Summary: We can live in moderation or overindulge...which isn't about the stomache, but a matter of the heart.
Here are two headlines found on the front cover of a Family Circle magazine: “Ten Ways to Curb Your Cravings,” followed by “Irresistible Chocolate Desserts”…definitely mixed messages! A foreign visitor described America as a land where people are as big as houses, thanks to our super-size mentality…and a scandal when you consider world hunger. Our fascination with food makes food magazines and the food channel on TV appear almost like a kind of pornography.
When talking about gluttony, two misperceptions are prevalent--one is that this vice pertains only to people who are overweight, and second that it involves only food. Gluttony isn’t just overeating; it is overindulgence to the extreme, taking excessive pleasure in any substance or activity. We can over-do a lot of things…and so the sin of gluttony is not about how much we weigh, but why we over-indulge.
Some people eat to live, while others live to eat…thus the term “comfort food.” When we’re stressed, we want relief, and we find it in various ways. An occasional escape is healthy, but when a substance or activity begins to take over, we binge and become slaves. We need nutrition, but when food takes on an inordinate importance we may be gluttons even if we’re not overweight. Our attitude is what’s behind gluttony; in fact it’s most of the problem. I wonder if our desire for comfort food reveals a lack of peace? Gluttony isn’t about our stomachs (we need to go a little higher)-it’s a matter of the heart.
Proverbs 23:1-2 (quickview)  warns, “When dining with a ruler, observe carefully what is set before you, and put a knife to your throat if you are given to appetite.” In other words, don’t give in to a pleasure-fix; curb your urges. Pleasures are goods, not gods. As I’ve stated earlier in this series, these seven sins are about taking good things and abusing them. God made food good; eating and drinking are meant to give us pleasure. God doesn’t want us to regard food with joyless asceticism. Food isn’t the enemy. God wants us to enjoy eating, but we need to distinguish between a positive enjoyment and desires that rage out of control. Kevin DeYoung notes that, “The gluttonous eat with greed, not gratitude, and remain spiritually empty.”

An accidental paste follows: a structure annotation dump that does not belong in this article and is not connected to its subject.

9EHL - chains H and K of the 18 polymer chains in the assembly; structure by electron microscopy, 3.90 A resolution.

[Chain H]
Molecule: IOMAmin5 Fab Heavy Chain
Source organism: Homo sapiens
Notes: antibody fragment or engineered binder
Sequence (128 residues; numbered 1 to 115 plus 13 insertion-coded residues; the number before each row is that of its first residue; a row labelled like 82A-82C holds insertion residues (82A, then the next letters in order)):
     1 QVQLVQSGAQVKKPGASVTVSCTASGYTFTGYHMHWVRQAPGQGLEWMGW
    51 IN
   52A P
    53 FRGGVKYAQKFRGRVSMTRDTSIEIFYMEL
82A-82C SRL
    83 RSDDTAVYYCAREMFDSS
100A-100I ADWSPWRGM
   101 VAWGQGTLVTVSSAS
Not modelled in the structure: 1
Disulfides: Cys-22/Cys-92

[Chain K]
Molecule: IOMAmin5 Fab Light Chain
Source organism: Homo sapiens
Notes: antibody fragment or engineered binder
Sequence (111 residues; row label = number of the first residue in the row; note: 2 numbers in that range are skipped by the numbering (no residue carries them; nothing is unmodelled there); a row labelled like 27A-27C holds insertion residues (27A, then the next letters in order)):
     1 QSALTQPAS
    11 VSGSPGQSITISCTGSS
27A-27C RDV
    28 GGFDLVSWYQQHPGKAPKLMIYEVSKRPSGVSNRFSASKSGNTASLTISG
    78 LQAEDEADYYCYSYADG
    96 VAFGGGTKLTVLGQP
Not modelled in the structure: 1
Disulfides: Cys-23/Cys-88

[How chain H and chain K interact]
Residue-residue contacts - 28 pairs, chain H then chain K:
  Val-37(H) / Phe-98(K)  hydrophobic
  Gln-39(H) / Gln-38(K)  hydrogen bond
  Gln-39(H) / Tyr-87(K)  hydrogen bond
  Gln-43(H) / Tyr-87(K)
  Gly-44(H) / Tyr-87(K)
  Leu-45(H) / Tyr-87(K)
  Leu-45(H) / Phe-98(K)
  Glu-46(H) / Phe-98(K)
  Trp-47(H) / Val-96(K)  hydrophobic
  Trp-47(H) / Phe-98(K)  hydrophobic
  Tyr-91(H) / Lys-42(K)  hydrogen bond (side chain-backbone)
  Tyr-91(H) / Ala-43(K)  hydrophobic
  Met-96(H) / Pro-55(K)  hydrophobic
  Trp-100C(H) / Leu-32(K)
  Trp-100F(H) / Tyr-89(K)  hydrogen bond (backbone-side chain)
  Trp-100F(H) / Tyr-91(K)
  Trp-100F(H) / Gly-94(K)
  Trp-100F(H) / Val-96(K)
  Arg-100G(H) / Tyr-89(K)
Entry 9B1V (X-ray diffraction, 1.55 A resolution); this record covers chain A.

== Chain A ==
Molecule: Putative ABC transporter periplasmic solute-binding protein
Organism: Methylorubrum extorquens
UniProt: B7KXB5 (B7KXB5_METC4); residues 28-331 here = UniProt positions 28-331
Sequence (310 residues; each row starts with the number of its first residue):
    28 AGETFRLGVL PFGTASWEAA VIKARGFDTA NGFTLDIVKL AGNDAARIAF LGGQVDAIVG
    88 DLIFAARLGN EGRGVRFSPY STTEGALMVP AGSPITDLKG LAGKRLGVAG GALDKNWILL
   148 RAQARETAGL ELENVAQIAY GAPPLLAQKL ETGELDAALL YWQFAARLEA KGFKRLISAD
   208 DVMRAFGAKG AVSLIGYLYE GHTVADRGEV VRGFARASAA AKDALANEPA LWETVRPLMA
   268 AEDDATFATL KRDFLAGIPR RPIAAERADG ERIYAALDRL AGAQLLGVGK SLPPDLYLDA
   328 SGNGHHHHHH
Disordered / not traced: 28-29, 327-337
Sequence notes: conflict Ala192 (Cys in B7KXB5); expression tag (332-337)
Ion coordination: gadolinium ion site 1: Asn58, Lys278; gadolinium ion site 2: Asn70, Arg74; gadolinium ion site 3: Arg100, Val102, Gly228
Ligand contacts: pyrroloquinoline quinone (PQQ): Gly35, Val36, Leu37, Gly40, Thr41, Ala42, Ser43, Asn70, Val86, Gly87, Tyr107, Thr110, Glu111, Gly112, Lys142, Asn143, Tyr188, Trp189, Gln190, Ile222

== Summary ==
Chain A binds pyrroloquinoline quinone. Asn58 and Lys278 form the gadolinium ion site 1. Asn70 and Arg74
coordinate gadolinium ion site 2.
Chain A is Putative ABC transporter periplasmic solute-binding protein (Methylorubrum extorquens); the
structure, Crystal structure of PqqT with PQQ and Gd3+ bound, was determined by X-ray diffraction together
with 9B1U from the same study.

Gluttony can take many forms…I knew an Army NCO who was a running addict; I saw him jogging on post with a cast on his leg from a stress fracture. He needed that “runner’s high”. Even something we regard as healthy can be abused. Morning PT (physical training) is part of Army life, but this Sergeant was a PT glutton. He’d be shocked if anyone told him he was mistreating his body.
Gluttony is about making demands, expecting our way. C.S. Lewis in his book The Screwtape Letters gets to the heart of gluttony. He describes a woman who is invited to a nice dinner and, rejecting the food and drink presented she says “with a sigh and a smile, ‘Oh please, please--all I want is a cup of tea, weak but not too weak, and the teeniest bit of really crisp toast.’ What she wants is smaller and less costly than what has been set before her, but she never recognizes as gluttony her self-centered determination to get what she wants, however much trouble it may be to others. She believes she is practicing temperance, but she is enslaved to a kind of sensuality.” When we make demands of others and are fussy about having everything just-so, when we want special consideration--we may be gluttons, regardless of our waistline. A skinny person can be a glutton. Gourmets, health food nuts, obsessive dieters, and so-called “foodies” can be gluttons as much as junk-food junkies.